What has changed since the pandemic hit us? On the Thames Path it is mainly the pubs which have been most affected.
A good stop just before reaching Oxford Station and crowded tourist eateries is now The Punter pub on Osney Island.
You pass the door shortly after walking through Osney Lock and over its weir bridges.
The Punter is the end house in a lovely terrace of waterside cottages. It dates from 1871 and for most of the time has been The Waterman’s Arms. There is still a Morland of Abingdon brewery tile in the brickwork.
The change of name came recently and since the lockdown the quiet pub has adopted a vegetarian and vegan menu with an emphasis on local seasonal ingredients.
The star must be the very filling mushroom & lentil burger with beef tomato, red onion marmalade and stout mayonnaise served with fries (£14). The bun includes charcoal.
For pudding there is the intriguing parsnip, macadamia and olive oil cake with duck egg & bay leaf custard (£7).
There are lots of tables, art and flowers inside and an outdoor area at the side.
This is a rare case of a pub improving despite a change of name and management. It is pleasure to visit and not just a refuelling stop.
The Punter, 7 South Street, Osney Island OX2 0BE. Open weekdays noon to 11pm. Food: until 2.30pm & 5pm – 9pm; weekends noon to 9pm.
A Northern Line Underground station has opened 200 yards from the Thames Path in Battersea.
Battersea Power Station now has a station at the end of a new Northern Line extension. The spur runs off the line just south of Kennington to serve Nine Elms with a new station as well as Battersea Power Station.
The Tube’s railway station for Battersea Power Station is close to Pump House Lane which currently carries the Thames Path through the Battersea Power Station complex.
A riverside path is not expected to be completed for some years.
Pump House Lane is one of the recently reconfigured roads so upstream walkers (unless wanting to keep ahead for the station) should now be ready to turn right at the Booker warehouse crossroads and not just after as in the past.
This coming weekend will see the 25th anniversary of the Thames Path’s inauguration writes Leigh Hatts.
On 24 July 1996 I joined David Sharp to walk downstream through Greenwich to the Thames Barrier.
As we turned into Crane Street, behind the Trafalgar Tavern, we found that the narrow passage had been decorated for the occasion.
Our arrival at the Barrier marked the start of the opening ceremony.
The late David Sharp was the Ramblers’ Association Thames expert who had produced the first guide to walking from London to the Source in Gloucestershire. He was a crucial part of the RA campaign to get a national trail.
I had been in awe of him when in 1981 I started work as the Thames Walk Field Officer.
I was reporting to the Countryside Commission and given a desk at Thames Water in Reading. My task was to spend a year writing a feasibility study for the ‘Thames Walk’.
On 1 June I started out from the Lion on the end of Westminster Bridge and headed upstream. My wife Marion and baby son James were with me for a short distance.
After that I was in my own as a I sought to meet every riparian owner and riverside council.
Most council boundaries run along the middle of the river and I soon found that what happened on the edge of a council area was often not a priority.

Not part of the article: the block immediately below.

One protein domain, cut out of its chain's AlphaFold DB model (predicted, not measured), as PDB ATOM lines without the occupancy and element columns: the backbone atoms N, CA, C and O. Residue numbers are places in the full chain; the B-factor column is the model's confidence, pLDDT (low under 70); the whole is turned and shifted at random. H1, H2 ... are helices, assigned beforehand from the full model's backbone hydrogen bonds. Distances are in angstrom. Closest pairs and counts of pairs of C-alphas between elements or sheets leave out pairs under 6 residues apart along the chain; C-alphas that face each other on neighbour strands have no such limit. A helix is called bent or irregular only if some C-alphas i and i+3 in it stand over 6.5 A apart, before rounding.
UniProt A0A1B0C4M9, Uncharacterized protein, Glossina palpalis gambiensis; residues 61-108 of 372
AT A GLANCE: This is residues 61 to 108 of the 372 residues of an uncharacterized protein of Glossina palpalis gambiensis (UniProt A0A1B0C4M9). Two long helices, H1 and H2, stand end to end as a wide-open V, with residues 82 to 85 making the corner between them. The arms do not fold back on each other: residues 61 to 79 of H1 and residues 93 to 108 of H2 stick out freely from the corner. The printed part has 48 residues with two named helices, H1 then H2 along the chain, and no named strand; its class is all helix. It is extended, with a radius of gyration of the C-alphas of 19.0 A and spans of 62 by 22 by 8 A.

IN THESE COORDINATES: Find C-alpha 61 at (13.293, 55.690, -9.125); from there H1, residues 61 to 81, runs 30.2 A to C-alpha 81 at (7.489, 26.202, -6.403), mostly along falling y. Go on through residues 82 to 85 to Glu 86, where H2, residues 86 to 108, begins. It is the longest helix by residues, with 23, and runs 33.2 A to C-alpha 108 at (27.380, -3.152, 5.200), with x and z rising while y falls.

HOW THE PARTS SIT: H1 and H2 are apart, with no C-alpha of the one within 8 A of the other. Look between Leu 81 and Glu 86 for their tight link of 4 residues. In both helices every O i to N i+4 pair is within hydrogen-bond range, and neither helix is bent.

David Sharp’s publication was invaluable but there were still huge obstacles to overcome.
London lacked stretches of riverside path and so the Jubilee Walkway signs were the best guide for weaving one’s way along the Thames.
The towpath starts at Putney but it was not continuous.
The path at Windsor was closed and only later did the Crown Estate provide the present alternative on the Datchet side.
There were small problems around Maidenhead and Cookham which were eventually resolved by East Berks Ramblers footpath secretary Margaret Bowdery who is one of the many who made the Thames Path possible. Margaret died in 2017.
At Purley, where the towpath changes sides without a ferry, provision had already been made for a path above the river but as houses were built opposition from new residents grew. That is why you now have to walk through an estate rather than drop down under the railway as older residents had proposed.
At Dorchester there was a long debate over whether to follow the towpath as much as possible or go through woodland below Wittenham Clumps. Dorchester won.
The towpath ends at Inglesham and as many know it was only in recent years that the walk from there upstream to Cricklade has ceased to involve a very busy main road.
By the New Year I had reached Gloucestershire where I managed to negotiate agreement for a path to be near the infant Thames only to read of the landowner’s death a few weeks later .
Soon after I was cut off by snow in Cirencester for several days.
My recommendations submitted in July 1982 were not published immediately but after a pause the proposals were examined in detail and turned into a report for the Secretary of State by Jenny Blair.
In 1989 Environment Minister Virginia Bottomley announced that there would be a Thames Path national trail when she opened Temple Bridge which replaces a lost ferry near Bisham.
Two years after the path opened the first edition of Walking the Thames Path guide appeared. I wrote the upstream guide because I had started in the capital and knew that many like to discover where London’s river comes from. David Sharp wrote the downstream guide.
Regrets? I had suggested that the path should start further downstream. In the end the commissioners agreed on the Thames Barrier but it would have been cheaper in the long term to have seized the moment for Erith or even Margate a quarter of century ago.